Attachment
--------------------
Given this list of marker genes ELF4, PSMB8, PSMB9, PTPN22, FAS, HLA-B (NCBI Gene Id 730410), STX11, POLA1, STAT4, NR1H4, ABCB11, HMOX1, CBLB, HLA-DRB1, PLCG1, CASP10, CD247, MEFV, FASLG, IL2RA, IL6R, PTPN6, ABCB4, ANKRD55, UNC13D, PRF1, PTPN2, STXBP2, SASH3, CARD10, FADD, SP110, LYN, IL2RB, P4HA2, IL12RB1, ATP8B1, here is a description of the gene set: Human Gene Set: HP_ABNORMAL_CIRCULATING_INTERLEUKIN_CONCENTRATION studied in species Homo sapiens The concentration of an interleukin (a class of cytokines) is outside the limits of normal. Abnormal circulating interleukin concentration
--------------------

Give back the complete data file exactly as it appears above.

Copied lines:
Given this list of marker genes ELF4, PSMB8, PSMB9, PTPN22, FAS, HLA-B (NCBI Gene Id 730410), STX11, POLA1, STAT4, NR1H4, ABCB11, HMOX1, CBLB, HLA-DRB1, PLCG1, CASP10, CD247, MEFV, FASLG, IL2RA, IL6R, PTPN6, ABCB4, ANKRD55, UNC13D, PRF1, PTPN2, STXBP2, SASH3, CARD10, FADD, SP110, LYN, IL2RB, P4HA2, IL12RB1, ATP8B1, here is a description of the gene set: Human Gene Set: HP_ABNORMAL_CIRCULATING_INTERLEUKIN_CONCENTRATION studied in species Homo sapiens The concentration of an interleukin (a class of cytokines) is outside the limits of normal. Abnormal circulating interleukin concentration